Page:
Ultra Late 49 and About to Get Later

The westbound Lake Shore Limited is more than 10 hours late as it saunters through Olmsted Falls, Ohio, on Sunday, July 20.

The westbound Lake Shore Limited is more than 10 hours late as it saunters through Olmsted Falls, Ohio, on Sunday, July 20.

Amtrak’s westbound Lake Shore Limited left New York Penn Station six hours late after a Saturday afternoon rock slide near Peerskill, N.Y., blocked the tracks. Not only was Amtrak affected, but so were Metro North commuter trains.

Hmmmmm. If this keeps up, No. 49 will be through Cleveland in late morning or early afternoon. No. 49 is scheduled to arrive into Cleveland at 3:27 a.m. and although it is frequently late, it seldom is late enough to be seen in daylight.

I kept an eye on No. 49 and decided to capture it at Olmsted Falls. Amtrak Julie predicted a 1:44 p.m. arrival before I left my house just after 11 a.m.

At some point, the Amtrak website put No. 49 into “service disruption” mode and the last report was departing Buffalo Depew station at 10:44 a.m., 10 hours and 45 minutes late.

I would later learn that No. 49 had arrived in Cleveland at 2:06 p.m., 10 hours and 33 minutes late.

With Julie of no help, I had to rely on radio reports on the NS road channel. The NS dispatchers had their hands full, particularly the Toledo East dispatcher who had to contend with 18 miles of single track west of CP 216 near Vermilion.

At one point, trains 21Z, 21G, 27J, 15N and 417 were backed up waiting for track as a small fleet of eastbounds was allowed to move on the single track.

On the Cleveland Terminal side, westbound 19A tripped the detector southeast of Cleveland. Trains 65R and 65K were re-crewed in the Cleveland area and from the sound of things on the radio more westbounds were coming.

The first report I heard of No. 49 was about 2:10 p.m. when the Cleveland Terminal dispatcher reported that Amtrak had just left the station. Shortly thereafter, the terminal dispatcher called Amtrak 49.

“Hey, do you guys have any passengers on that train?”

“Oh yeah, we’re packed.”

Presumably, the dispatcher took this information into account in deciding what trains to move and when. His immediate interest was the 65K, which had re-crewed at CP Max and was ready to leave. At first the dispatcher told the 65K that it would follow Amtrak out of CP Max.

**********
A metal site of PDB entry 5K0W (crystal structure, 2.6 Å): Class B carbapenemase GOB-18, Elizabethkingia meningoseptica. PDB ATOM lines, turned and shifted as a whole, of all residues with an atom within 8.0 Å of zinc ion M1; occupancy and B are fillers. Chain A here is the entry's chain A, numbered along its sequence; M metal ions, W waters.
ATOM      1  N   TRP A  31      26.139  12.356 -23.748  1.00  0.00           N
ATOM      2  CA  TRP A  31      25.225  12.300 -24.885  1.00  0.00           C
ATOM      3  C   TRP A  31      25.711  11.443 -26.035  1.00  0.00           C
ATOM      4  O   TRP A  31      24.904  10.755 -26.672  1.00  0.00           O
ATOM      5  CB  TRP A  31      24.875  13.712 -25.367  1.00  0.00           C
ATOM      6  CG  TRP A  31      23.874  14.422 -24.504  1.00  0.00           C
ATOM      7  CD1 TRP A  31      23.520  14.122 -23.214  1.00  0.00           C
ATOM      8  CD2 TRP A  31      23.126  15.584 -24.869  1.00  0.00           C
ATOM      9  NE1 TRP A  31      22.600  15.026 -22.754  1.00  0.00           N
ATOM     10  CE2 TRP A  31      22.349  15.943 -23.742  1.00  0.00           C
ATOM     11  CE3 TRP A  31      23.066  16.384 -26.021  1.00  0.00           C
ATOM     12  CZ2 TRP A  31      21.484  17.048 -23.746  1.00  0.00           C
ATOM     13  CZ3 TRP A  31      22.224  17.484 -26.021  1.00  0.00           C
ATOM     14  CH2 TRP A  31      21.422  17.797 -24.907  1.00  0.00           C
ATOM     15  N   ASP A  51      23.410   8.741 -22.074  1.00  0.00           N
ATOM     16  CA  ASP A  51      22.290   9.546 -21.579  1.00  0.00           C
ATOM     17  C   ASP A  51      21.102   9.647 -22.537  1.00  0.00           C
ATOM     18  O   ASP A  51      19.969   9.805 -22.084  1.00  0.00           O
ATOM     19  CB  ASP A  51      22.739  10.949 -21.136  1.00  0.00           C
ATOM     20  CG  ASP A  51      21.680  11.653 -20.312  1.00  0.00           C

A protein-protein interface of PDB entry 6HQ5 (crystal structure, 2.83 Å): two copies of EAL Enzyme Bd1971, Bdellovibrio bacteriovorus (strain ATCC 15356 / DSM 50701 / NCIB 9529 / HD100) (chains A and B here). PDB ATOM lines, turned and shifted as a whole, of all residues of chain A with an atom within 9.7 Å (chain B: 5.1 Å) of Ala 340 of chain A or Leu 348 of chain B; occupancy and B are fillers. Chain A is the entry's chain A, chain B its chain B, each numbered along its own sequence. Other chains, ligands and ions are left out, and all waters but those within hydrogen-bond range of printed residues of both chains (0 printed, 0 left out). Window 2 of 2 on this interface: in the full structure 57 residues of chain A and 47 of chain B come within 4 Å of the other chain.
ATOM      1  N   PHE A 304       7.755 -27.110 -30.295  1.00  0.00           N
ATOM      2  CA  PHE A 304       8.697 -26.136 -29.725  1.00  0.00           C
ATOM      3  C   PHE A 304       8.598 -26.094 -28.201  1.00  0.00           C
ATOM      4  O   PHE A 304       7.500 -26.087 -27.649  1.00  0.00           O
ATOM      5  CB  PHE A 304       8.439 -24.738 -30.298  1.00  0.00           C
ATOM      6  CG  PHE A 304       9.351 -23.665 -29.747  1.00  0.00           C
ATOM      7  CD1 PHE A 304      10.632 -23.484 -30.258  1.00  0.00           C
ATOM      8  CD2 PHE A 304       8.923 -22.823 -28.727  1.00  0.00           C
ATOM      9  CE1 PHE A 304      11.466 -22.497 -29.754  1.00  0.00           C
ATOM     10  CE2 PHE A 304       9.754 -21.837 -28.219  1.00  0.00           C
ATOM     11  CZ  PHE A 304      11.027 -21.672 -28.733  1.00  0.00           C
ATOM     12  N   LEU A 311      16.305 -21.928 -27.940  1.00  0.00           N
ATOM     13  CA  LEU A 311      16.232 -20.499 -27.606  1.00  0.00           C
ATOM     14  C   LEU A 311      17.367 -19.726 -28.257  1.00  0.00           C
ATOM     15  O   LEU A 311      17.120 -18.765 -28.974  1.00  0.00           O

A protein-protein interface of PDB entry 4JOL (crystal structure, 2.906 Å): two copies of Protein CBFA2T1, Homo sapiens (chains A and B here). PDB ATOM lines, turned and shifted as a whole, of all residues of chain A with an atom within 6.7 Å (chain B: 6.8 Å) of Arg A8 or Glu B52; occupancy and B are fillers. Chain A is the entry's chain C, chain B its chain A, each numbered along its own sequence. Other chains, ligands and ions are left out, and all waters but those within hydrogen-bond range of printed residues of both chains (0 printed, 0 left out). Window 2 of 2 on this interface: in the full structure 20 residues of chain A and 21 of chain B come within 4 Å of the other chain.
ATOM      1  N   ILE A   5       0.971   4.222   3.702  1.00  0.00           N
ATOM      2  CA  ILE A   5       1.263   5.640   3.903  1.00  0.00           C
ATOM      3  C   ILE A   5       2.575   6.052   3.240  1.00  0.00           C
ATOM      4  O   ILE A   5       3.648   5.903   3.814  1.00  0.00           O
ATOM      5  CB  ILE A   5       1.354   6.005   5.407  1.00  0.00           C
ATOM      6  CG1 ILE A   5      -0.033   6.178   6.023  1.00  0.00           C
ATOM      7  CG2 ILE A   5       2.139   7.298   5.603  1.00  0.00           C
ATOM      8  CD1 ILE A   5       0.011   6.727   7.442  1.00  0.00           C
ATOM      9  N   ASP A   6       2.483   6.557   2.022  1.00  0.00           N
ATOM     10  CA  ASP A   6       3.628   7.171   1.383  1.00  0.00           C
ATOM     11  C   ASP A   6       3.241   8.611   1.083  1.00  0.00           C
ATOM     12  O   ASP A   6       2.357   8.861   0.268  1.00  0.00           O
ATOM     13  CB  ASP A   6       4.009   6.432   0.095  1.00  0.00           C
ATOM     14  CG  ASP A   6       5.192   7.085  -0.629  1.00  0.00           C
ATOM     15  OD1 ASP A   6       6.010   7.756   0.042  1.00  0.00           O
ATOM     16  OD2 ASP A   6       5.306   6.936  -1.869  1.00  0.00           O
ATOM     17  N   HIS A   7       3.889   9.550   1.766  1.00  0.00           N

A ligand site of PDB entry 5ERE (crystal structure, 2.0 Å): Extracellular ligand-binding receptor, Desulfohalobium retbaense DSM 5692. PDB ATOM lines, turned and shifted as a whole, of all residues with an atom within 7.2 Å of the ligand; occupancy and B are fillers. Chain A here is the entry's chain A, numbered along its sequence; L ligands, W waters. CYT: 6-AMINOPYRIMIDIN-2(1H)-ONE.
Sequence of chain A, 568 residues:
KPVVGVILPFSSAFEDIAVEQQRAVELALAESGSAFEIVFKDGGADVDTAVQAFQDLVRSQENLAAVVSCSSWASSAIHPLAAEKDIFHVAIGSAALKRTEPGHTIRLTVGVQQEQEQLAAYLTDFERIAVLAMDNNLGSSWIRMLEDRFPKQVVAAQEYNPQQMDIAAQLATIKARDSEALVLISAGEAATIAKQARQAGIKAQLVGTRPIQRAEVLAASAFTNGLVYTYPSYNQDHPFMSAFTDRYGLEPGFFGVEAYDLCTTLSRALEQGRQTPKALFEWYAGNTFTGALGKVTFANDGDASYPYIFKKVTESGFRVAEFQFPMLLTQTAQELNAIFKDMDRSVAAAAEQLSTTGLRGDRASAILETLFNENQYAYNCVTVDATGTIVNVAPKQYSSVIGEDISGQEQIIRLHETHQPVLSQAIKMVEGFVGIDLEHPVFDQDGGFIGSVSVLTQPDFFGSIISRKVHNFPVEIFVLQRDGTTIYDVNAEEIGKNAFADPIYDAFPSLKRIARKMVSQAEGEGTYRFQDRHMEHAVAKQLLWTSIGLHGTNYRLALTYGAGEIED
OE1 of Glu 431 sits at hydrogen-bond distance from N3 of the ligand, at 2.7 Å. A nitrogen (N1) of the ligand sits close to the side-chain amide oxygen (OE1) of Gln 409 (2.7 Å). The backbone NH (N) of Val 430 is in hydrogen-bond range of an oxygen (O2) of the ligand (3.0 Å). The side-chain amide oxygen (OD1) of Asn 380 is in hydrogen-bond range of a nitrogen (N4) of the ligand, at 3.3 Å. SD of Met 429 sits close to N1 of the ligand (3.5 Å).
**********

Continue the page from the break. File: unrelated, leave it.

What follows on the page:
Then the 65K was told to take ’em down to Eastland Road. Ultimately, the 65K was told to watch for signal indication at CP 194. No sooner had that information been conveyed but the Toledo East dispatcher came on to tell the 65K not to go past Lewis Road (MP 195) until instructed to do so.

Amtrak typically leaves the Cleveland station on Track No. 1 but must cross over to Track No. 2 to work the platform at Elyria. I am not sure if No. 49 crossed over at CP Max or at Berea. Whatever the case, the engineer called a clear signal for Track No. 2 at 195.

Shortly after Amtrak had passed Olmsted Falls at 2:35 p.m., I heard the Toledo East dispatcher tell the foreman at the single tracking site that five eastbounds would the next movements.

The dispatcher told Amtrak that it would go two to one at CP 210, I think it was, and would pull in behind a freight at CP 216. If I understood this correctly, it meant that No. 49 would be waiting for the five eastbounds plus the westbound in front of him to get out of the way.

I would find out later that I had heard correctly. A friend reported that No. 49 went through Vermilion at 5 p.m. it had taken an hour and a half for No. 49 to travel about 20 miles.

Here is what my friend reported:

“It [No. 49] ended up sitting for six eastbounds and the 15N went ahead of it through the single lining. We never did see the 417; it was the low man on the pole and then some. They ran the 65R oil train around it, as well.

“The 65K was still being held as were the 145, 11V and at least two others. The 18N was coming out of Bellevue and wondering why he was going into the siding at Avery with the trains it was meeting no where in sight. ‘No where for you to go once you get to Vermillon,’ came the explanation from the dispatcher.

“The dispatcher shifted the traffic direction to eastbound for the 20E, just as we were leaving about 6:15 p.m.

“There were some good chuckles from listening to the radio conversations. The 65R and the foreman were having a tough time hearing each other, but everyone else on the railroad could hear both of them just fine.”

An online report indicated that No. 49 terminated at Toledo and the passengers were taken by bus to Chicago. Passengers for No. 48 on Sunday night were to travel by bus to Toledo.

At about 6 a.m. on Monday morning, the Amtrak universe in Northeast Ohio had returned to normal. No. 48 was doing 79 mph east of Sandusky and appeared to be operating about an hour late on the Track a Train feature. The status mechanism said information on arrival and departure times at Cleveland were unavailable due to a service disruption.

As for No. 49 today, it was running an hour and 16 minutes late. I’m sure some passengers grumbled about that. If they only knew what they missed had they been scheduled to board their train a day earlier.

Late4902

Three generations of Amtrak rolling stock can be seen in this view. There are Amfleet II coaches, a heritage fleet dining car and two Viewliner sleepers.

Three generations of Amtrak rolling stock can be seen in this view. There are Amfleet II coaches, a heritage fleet dining car and two Viewliner sleepers.

Two passengers wave from the back of private car Mount Vernon.

Two passengers wave from the back of private car Mount Vernon.

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One Response to “Ultra Late 49 and About to Get Later”

  1. Aaron Bransky Says:

    Interesting post — as the old saying goes, “A late train just gets later”.

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